Should I make a deal with the cops to snitch against a drug dealer after I was caught with drug paraphernalia?
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UPDATED: Jun 19, 2018
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Not without some thought. If they are offering a deal, make sure it is properly recorded; otherwise the prosecutor may not honor the deal. If you are using your connections to trap someone else, the police now have evidence that you may be involved in something bigger. See an attorney.
There is no simple answer to your question. There are both and legal and practical consequences and issues to consider.
Let’s start with the practical consequences. Outside of a law school classroom, practical consequences always have to be considered, because you are dealing with your life, not theory. Drug dealers are often not nice people; they frequently are willing to resort to violence, to either protect themselves or to avenge some perceived wrong done to them. They often have associates who will commit violence for them, even if they themselves are under scrutiny or are even locked up. While the police are very good about protecting their informants, they are not perfect—no one is. Therefore, you have to consider that doing this does expose you—and potentially your family (if any)—to some degree of risk.
Now, the legal consequences. Drug paraphernalia, without also finding drugs, is generally not a severe offense. The exact nature of the charge and its penalty varies from state to state. To use New Jersey as an example, possession of drug paraphernalia is only a “disorderly persons” offense, with a potential penalty of up to six months in jail and a $1,000.00 fine. Again, that penalty is “up to” those amounts, but could be considerably less—possible a small fine and probation. So, while you need to check what the law is in your state, you may not be looking at much in the way of potential penalties.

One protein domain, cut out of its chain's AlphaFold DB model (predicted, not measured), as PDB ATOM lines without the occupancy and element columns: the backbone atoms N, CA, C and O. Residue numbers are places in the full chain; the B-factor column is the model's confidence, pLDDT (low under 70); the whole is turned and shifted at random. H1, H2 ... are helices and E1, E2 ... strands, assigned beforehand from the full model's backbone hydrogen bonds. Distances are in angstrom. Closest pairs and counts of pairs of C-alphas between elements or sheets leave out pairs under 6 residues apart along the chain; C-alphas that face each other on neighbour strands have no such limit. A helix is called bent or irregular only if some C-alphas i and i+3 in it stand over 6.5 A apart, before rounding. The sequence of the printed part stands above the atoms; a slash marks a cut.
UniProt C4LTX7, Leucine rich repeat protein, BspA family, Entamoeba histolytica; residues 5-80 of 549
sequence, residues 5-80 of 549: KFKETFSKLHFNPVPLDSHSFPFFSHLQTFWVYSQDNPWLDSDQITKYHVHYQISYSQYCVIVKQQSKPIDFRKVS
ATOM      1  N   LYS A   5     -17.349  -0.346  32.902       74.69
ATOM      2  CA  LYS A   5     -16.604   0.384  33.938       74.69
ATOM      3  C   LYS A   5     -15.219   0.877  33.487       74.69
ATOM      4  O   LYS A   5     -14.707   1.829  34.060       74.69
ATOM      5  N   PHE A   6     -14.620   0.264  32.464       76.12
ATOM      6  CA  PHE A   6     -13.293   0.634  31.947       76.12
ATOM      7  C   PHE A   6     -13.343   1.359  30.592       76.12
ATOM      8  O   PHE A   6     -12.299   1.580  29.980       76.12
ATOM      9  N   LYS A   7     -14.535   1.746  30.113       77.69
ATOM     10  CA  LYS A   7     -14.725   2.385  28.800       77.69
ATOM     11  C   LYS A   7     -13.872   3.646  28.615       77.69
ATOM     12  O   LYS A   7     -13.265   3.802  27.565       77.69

However, by agreeing to be an informant, you will be engaged (possibly) in buying drugs and/or could be revealing to the police details of other drug purchases or crimes you have committed. While the police should honor any agreement they make with you—IF it is in writing (never take a deal not in writing)—there are circumstances where they could refuse to honor the arrangement, such as if they believe you have not honored your end of the bargain. If that happens, you may have given the authorities ammunition to use against you.
Given all the above, do not enter into any deals without consulting with a criminal defense attorney. Let the lawyer weigh all the pros and cons as they relate to your specific circumstances and advise you as to what to do. If making a deal makes sense, let the lawyer negotiate it for you (to get the best deal possible) and also make sure it is properly documented (to make sure it is enforceable). In the meantime, say nothing. Remember, you have a Constitutional right to not incriminate yourself (the “right to remain silent” from police TV shows); that right is there for your protection, so take advantage of it.